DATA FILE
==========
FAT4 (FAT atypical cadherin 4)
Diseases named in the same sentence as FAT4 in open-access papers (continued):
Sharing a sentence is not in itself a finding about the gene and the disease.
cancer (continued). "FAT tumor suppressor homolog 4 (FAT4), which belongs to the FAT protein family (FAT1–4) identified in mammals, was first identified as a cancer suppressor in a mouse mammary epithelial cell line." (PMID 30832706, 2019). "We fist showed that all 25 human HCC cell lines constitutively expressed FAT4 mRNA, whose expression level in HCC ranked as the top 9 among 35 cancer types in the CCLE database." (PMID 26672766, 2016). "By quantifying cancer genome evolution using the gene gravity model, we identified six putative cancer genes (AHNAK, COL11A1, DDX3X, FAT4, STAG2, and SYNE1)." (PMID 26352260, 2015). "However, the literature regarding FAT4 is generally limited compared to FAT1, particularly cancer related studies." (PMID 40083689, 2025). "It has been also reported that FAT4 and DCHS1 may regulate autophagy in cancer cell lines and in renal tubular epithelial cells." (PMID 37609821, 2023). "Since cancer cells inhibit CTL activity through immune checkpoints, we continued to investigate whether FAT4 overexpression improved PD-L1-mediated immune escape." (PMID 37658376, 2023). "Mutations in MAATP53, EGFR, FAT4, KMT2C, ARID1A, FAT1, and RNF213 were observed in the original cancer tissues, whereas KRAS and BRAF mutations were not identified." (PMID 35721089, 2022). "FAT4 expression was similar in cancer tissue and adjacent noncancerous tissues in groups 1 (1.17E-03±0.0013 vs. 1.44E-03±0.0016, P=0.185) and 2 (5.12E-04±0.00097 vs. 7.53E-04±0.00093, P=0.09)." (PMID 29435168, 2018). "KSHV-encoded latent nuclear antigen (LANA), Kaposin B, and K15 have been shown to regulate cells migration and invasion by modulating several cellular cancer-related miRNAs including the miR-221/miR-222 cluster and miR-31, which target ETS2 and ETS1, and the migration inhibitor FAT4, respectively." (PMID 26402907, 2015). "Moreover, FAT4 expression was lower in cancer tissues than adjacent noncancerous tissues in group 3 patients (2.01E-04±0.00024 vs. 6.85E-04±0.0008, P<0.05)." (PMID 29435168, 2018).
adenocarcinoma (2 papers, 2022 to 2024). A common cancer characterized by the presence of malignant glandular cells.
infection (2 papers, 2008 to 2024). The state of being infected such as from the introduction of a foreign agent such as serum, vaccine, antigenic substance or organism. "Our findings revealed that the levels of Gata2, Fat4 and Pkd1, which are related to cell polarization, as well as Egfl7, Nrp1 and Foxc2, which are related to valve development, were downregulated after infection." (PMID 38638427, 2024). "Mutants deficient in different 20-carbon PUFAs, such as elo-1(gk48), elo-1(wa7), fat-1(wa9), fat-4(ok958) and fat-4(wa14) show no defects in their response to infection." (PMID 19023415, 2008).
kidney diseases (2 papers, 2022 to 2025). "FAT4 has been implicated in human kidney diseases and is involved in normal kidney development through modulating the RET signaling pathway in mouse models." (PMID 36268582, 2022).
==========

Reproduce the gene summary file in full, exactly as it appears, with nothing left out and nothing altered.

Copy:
FAT4 (FAT atypical cadherin 4)
Diseases named in the same sentence as FAT4 in open-access papers (continued):
Sharing a sentence is not in itself a finding about the gene and the disease.
cancer (continued). "FAT tumor suppressor homolog 4 (FAT4), which belongs to the FAT protein family (FAT1–4) identified in mammals, was first identified as a cancer suppressor in a mouse mammary epithelial cell line." (PMID 30832706, 2019). "We fist showed that all 25 human HCC cell lines constitutively expressed FAT4 mRNA, whose expression level in HCC ranked as the top 9 among 35 cancer types in the CCLE database." (PMID 26672766, 2016). "By quantifying cancer genome evolution using the gene gravity model, we identified six putative cancer genes (AHNAK, COL11A1, DDX3X, FAT4, STAG2, and SYNE1)." (PMID 26352260, 2015). "However, the literature regarding FAT4 is generally limited compared to FAT1, particularly cancer related studies." (PMID 40083689, 2025). "It has been also reported that FAT4 and DCHS1 may regulate autophagy in cancer cell lines and in renal tubular epithelial cells." (PMID 37609821, 2023). "Since cancer cells inhibit CTL activity through immune checkpoints, we continued to investigate whether FAT4 overexpression improved PD-L1-mediated immune escape." (PMID 37658376, 2023). "Mutations in MAATP53, EGFR, FAT4, KMT2C, ARID1A, FAT1, and RNF213 were observed in the original cancer tissues, whereas KRAS and BRAF mutations were not identified." (PMID 35721089, 2022). "FAT4 expression was similar in cancer tissue and adjacent noncancerous tissues in groups 1 (1.17E-03±0.0013 vs. 1.44E-03±0.0016, P=0.185) and 2 (5.12E-04±0.00097 vs. 7.53E-04±0.00093, P=0.09)." (PMID 29435168, 2018). "KSHV-encoded latent nuclear antigen (LANA), Kaposin B, and K15 have been shown to regulate cells migration and invasion by modulating several cellular cancer-related miRNAs including the miR-221/miR-222 cluster and miR-31, which target ETS2 and ETS1, and the migration inhibitor FAT4, respectively." (PMID 26402907, 2015). "Moreover, FAT4 expression was lower in cancer tissues than adjacent noncancerous tissues in group 3 patients (2.01E-04±0.00024 vs. 6.85E-04±0.0008, P<0.05)." (PMID 29435168, 2018).
adenocarcinoma (2 papers, 2022 to 2024). A common cancer characterized by the presence of malignant glandular cells.
infection (2 papers, 2008 to 2024). The state of being infected such as from the introduction of a foreign agent such as serum, vaccine, antigenic substance or organism. "Our findings revealed that the levels of Gata2, Fat4 and Pkd1, which are related to cell polarization, as well as Egfl7, Nrp1 and Foxc2, which are related to valve development, were downregulated after infection." (PMID 38638427, 2024). "Mutants deficient in different 20-carbon PUFAs, such as elo-1(gk48), elo-1(wa7), fat-1(wa9), fat-4(ok958) and fat-4(wa14) show no defects in their response to infection." (PMID 19023415, 2008).
kidney diseases (2 papers, 2022 to 2025). "FAT4 has been implicated in human kidney diseases and is involved in normal kidney development through modulating the RET signaling pathway in mouse models." (PMID 36268582, 2022).